Geography of Barbados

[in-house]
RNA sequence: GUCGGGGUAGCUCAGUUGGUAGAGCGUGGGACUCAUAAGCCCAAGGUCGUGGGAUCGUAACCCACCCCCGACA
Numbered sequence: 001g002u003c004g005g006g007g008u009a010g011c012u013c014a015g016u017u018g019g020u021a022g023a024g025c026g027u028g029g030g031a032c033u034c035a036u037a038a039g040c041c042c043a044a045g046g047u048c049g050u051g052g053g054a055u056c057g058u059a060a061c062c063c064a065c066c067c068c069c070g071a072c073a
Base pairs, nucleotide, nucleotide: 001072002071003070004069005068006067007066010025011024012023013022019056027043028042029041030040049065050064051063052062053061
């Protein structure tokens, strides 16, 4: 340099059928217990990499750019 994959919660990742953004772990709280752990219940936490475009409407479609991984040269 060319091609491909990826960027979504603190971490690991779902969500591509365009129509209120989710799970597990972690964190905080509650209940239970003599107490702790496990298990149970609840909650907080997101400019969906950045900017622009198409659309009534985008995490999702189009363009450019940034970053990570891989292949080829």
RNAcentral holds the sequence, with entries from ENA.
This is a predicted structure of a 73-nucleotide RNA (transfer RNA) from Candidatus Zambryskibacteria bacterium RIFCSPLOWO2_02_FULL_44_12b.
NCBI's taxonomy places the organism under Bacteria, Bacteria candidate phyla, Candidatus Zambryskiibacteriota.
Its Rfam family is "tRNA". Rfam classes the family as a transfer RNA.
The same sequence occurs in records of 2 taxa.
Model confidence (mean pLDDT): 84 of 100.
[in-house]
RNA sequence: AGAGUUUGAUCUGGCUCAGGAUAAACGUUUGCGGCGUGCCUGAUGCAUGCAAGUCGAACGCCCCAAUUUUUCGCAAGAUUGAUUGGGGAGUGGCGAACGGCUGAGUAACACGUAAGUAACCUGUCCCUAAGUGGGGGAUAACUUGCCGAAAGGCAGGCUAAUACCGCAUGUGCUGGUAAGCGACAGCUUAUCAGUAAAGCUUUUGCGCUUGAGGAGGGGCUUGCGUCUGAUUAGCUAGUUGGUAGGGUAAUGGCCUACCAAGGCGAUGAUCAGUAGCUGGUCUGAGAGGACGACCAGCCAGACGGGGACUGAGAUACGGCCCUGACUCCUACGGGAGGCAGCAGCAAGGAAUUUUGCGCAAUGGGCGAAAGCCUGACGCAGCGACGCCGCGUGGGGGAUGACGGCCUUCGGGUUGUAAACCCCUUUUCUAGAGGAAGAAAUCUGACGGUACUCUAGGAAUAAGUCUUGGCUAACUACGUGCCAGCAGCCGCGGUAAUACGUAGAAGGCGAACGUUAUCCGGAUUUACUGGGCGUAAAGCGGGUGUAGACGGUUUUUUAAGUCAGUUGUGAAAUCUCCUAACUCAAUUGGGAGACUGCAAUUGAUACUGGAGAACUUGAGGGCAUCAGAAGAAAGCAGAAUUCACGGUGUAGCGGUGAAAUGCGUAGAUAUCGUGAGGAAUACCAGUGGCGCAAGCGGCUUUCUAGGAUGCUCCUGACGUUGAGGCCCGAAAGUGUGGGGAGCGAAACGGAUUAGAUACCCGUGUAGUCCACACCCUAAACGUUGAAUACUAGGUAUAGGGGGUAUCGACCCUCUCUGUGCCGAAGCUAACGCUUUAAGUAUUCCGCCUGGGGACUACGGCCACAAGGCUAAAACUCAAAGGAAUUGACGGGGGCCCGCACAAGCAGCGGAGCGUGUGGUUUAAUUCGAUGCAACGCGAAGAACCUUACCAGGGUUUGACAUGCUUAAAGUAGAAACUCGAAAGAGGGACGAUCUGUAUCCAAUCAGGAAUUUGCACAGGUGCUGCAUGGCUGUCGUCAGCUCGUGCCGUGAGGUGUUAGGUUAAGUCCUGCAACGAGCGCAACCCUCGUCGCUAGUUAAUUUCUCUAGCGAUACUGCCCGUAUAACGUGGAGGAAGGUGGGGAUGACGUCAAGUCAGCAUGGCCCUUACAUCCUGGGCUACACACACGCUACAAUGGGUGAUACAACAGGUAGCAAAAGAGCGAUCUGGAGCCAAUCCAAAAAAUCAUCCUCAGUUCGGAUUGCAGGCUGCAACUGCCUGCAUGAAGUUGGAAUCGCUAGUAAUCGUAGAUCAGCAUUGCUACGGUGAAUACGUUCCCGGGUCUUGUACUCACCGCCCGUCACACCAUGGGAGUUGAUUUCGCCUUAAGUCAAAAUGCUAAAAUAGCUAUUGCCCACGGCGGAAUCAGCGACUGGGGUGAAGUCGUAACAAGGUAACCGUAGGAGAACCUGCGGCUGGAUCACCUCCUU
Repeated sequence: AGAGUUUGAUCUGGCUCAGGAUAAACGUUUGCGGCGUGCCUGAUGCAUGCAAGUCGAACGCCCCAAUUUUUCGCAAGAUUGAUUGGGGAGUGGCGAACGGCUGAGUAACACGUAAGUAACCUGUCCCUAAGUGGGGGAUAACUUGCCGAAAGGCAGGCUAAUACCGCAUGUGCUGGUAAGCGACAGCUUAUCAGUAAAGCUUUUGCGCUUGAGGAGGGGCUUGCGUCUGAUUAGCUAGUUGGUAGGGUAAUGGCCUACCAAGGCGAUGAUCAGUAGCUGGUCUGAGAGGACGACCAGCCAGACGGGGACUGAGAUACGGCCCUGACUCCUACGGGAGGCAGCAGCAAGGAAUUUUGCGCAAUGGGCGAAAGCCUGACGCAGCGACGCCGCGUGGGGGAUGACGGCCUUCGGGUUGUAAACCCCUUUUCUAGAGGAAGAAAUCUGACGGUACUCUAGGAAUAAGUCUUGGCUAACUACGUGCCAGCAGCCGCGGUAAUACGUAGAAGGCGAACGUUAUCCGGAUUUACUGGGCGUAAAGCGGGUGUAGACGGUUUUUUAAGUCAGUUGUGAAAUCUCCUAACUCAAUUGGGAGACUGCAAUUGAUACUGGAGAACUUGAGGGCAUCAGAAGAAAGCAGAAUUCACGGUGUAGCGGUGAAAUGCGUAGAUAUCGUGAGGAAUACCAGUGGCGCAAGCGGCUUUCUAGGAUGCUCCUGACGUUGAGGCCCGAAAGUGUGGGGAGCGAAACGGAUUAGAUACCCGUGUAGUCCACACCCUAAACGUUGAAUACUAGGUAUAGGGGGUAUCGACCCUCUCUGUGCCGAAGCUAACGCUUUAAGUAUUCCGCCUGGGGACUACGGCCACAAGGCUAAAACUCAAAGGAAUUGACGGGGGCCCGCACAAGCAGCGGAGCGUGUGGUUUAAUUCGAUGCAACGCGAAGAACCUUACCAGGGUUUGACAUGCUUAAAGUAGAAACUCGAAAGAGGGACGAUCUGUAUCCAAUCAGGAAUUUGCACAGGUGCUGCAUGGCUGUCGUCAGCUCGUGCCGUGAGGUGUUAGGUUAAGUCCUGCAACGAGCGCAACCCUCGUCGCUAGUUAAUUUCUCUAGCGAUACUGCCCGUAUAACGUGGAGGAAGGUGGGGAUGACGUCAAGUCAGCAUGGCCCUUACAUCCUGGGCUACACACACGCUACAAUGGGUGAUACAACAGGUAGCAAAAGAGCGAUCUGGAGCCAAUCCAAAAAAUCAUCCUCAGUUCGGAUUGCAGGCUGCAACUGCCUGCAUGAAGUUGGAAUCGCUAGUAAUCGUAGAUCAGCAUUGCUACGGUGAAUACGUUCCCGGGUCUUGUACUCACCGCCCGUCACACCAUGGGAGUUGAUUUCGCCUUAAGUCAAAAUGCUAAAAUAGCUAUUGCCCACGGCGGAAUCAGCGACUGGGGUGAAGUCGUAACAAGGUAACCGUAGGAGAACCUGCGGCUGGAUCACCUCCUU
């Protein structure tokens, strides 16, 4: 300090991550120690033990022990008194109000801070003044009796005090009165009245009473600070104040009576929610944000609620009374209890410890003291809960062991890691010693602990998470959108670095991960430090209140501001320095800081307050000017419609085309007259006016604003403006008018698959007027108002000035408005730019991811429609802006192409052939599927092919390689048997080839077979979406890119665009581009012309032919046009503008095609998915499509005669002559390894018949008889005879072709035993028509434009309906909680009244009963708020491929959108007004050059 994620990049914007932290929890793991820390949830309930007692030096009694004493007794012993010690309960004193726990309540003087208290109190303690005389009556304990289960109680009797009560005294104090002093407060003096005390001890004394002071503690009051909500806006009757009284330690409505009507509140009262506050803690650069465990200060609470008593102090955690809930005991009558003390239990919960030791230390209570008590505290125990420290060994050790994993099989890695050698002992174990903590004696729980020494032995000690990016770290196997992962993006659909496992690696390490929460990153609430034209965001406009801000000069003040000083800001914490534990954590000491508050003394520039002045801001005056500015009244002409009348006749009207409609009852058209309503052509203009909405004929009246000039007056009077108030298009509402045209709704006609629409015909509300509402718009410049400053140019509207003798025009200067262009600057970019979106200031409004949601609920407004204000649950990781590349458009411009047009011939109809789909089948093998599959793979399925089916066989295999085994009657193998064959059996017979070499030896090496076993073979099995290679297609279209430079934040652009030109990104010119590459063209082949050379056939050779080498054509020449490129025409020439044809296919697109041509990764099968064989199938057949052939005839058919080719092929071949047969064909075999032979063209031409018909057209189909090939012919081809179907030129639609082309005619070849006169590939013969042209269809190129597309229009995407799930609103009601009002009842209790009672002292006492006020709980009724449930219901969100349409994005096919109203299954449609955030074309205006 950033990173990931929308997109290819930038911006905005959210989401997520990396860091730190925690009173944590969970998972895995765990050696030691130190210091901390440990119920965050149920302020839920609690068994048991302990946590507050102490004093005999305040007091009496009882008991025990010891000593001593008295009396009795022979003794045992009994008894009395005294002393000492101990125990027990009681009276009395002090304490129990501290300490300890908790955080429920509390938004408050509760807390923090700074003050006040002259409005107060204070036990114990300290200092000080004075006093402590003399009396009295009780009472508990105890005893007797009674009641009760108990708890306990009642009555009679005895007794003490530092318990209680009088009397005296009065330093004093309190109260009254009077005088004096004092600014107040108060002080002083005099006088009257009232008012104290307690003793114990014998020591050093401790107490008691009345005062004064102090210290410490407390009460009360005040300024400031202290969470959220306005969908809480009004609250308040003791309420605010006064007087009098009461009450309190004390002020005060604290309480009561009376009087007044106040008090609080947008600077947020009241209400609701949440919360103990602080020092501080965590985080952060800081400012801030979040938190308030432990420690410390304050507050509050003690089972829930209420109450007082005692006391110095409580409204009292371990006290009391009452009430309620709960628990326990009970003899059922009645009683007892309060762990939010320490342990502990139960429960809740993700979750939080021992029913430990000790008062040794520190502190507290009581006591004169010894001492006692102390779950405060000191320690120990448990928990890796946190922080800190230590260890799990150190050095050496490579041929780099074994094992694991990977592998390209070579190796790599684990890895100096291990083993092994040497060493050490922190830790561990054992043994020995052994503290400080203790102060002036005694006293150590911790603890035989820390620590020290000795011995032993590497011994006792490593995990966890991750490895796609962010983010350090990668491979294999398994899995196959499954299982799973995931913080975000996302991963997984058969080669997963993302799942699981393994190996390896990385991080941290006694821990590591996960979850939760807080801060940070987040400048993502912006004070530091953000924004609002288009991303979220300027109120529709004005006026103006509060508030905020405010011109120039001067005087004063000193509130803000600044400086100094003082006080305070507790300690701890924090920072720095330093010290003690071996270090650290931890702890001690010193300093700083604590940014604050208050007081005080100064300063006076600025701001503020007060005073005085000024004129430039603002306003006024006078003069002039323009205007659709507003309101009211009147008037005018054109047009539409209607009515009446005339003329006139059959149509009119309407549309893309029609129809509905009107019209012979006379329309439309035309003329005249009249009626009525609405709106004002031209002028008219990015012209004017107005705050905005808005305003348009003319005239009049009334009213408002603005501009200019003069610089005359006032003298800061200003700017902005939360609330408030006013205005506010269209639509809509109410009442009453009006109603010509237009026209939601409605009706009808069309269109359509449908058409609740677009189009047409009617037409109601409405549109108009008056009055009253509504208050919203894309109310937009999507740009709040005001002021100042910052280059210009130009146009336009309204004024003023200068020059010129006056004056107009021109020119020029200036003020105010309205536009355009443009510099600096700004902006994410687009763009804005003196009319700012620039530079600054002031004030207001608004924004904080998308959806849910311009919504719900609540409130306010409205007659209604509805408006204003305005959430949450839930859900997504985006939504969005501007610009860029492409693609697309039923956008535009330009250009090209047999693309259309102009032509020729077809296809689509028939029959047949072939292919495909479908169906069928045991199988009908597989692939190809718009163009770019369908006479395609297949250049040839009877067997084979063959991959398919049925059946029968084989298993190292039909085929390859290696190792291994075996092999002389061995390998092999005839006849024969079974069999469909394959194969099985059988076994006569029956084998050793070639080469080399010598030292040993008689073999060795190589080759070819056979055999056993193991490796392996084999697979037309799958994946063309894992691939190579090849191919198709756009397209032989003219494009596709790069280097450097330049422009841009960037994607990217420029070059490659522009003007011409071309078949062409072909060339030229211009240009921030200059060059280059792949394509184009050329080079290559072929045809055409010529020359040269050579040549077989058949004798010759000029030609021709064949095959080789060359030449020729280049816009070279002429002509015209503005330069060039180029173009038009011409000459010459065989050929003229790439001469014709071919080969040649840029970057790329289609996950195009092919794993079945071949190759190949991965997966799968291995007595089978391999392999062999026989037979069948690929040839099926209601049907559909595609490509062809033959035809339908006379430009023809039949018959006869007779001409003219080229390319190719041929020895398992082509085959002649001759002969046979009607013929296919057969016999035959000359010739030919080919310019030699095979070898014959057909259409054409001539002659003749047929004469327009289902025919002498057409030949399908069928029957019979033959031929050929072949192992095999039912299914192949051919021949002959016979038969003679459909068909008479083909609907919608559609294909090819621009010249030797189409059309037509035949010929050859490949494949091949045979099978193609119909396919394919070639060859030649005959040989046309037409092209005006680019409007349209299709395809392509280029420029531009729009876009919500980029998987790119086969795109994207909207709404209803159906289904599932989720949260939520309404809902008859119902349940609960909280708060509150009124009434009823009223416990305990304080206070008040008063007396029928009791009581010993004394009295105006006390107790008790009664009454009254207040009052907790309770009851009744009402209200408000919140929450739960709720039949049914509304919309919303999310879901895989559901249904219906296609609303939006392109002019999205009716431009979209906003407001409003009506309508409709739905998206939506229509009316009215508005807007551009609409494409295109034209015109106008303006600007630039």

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GEOGRAPHY OF BARBADOS Barbados is the most windward, or eastern of all the Caribbean islands. It’s the only island of the Caribbean that lies before the sixty-degree lateral line. Pedro a Campus, who arrived there in 1536, first discovered it. Pedro a Campus was sailing for Portugal at the time of his discovery. Upon his arrival he concluded that the island was uninhabited. The island remained this way until it was settled by the English in the later Seventeenth Century. The shape of the island, is somewhat of an irregular triangle. The circumference Of the island is approximately fifty-five miles around, with a length of twenty-one miles and a width of thirteen miles. Its size is approximately two and a half times the size of Washington D. C. Coral Reefs line almost the entire coast of the island, and at some points, are up to three miles seaward. This creates problems with navigating to and from the island. The northeastern portion of the island contains heights of 1000 feet, while the southeastern part has sandy beaches which are protected by the coral reefs. The highest elevation is Mount Hillaby, which is 1147 feet above sea level at the center portion of the country. The rest of the island is relatively flat, but elevates as it rises to the Central Highlands. Scotland River is the principal river which runs through the island. Other rivers include Joe’s River and the Indian River, along with a handful of natural springs, mainly Haggat’s. The island has a tropical climate and it rarely falls below seventy degrees Fahrenheit. The months of June to October are generally considered the “rainy” season. The island only occasionally suffers from the wrath of hurricanes. Another natural disaster that the people of the island encounter is periodic landslides.

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